Critics of political correctness allege that America’s college students are now so immersed in ideological political activism that they are not learning very much. How to write English, for example.
Editors at the Wellesley College student newspaper, The Wellesley News, recently wrote an editorial defending the intolerance now sweeping the nation's universities. Unfortunately, in their zeal to defend the suppression of ideas they find undesirable, they unwittingly contributed to the growing evidence that Political Correctness sucks your brains out.
The editorial argues for what amounts to a suspension of the First Amendment on college campuses. It not only demonstrates an apparent lack of simple rhetorical skills, but also shows that the student editorialists who wrote it don't seem very adept at English grammar.
The editorial contains everything from awkward phrasings to flat-out mistakes. Here is Wellesley's PC Times trying to say that conservative ideas constitute hate speech:
“Shutting down rhetoric that undermines the existence and rights of others is not a violation of free speech; it is hate speech.”
To what, exactly, does “it” refer? It sounds like they are saying that their own behavior—“shutting down rhetoric that undermines the existence and rights of others”—is hate speech. In other words, in trying to criticize others, they ended up criticizing themselves! They are probably anti-gun, too, and it's a good thing. They would only succeed in shooting themselves.
Or this one:
“The founding fathers put free speech in the Constitution...”
Huh? The founding fathers did not “put free speech” in the Constitution; they put free speech “protections” in the Constitution. In other words, not only are these alleged journalists advocating the suspension of the First Amendment, but they can't even state correctly what is in it—giving the founding fathers two reasons to roll over in their graves.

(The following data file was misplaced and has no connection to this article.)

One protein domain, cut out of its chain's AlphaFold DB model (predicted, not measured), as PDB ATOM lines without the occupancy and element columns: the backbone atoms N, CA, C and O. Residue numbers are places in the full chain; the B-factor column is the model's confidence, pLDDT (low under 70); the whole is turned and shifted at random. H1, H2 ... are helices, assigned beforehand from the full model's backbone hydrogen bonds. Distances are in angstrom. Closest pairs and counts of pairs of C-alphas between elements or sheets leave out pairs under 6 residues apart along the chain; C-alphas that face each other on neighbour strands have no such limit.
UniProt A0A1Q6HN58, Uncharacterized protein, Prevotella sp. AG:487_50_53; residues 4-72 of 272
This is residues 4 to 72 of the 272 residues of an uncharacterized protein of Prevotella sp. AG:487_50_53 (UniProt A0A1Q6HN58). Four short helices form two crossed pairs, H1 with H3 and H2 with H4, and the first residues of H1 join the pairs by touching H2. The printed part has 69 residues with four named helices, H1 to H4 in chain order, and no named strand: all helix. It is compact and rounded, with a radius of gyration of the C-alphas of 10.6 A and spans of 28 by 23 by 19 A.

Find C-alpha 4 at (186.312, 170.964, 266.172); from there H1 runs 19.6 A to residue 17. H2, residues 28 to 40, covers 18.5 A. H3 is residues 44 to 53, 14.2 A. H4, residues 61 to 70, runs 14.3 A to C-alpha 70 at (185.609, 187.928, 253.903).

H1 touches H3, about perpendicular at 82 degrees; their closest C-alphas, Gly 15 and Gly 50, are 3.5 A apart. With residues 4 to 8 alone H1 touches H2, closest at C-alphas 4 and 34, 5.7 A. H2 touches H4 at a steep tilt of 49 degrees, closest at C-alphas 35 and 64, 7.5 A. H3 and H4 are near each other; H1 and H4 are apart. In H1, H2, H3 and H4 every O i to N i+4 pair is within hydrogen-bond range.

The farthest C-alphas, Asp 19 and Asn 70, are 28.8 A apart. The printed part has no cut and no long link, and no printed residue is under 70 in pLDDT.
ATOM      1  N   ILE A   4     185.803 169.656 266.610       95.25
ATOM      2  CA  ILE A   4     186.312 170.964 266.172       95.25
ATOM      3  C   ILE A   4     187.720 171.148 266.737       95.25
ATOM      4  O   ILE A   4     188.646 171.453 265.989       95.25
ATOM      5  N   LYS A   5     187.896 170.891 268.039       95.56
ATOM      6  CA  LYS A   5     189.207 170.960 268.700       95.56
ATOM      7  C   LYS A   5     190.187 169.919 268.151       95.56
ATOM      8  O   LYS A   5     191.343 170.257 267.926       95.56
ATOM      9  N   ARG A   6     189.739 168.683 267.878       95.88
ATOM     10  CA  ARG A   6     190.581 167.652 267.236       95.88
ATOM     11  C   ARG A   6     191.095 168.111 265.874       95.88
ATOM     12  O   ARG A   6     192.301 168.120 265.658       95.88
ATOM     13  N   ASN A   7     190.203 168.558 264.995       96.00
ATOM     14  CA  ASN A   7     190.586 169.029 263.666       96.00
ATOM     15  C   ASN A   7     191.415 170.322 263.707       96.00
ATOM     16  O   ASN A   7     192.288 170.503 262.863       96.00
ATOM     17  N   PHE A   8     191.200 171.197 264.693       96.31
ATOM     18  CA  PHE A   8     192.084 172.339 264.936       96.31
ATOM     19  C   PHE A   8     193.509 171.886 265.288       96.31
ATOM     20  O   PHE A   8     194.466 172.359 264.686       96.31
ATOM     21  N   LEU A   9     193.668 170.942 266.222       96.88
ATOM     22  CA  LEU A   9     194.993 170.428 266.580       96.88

Another line from the editorial:
“It is inevitable that there will be moments in this growth process where mistakes will happen and controversial statements will be said.”
Where “controversial statements will be said”?!? Me journalist. Me write editorials for Wellesley News. Me write English like it be second language.
There needs to be a new rule at Wellesley that student journalists only be allowed to use hand signals for communication. It could save the English language. Trust me on this.
And can one of the language experts from the movie Arrival please explain in what language the following sentence is written?
“However, we argue that these questionable claims should be mitigated by education as opposed to personal attacks.”
Questionable claims “mitigated... by personal attacks”?!? Do they even have dictionaries at this newspaper?
The next time the army needs people who speak an obscure language in order to make it hard for the enemy to understand their communications, forget the Choctaw Indians or the Navaho. Just recruit a few politically correct editors from the Wellesley News.
Martin Cothran is the editor of Classical Teacher magazine, published by Memoria Press, and the director of the Classical Latin School Association.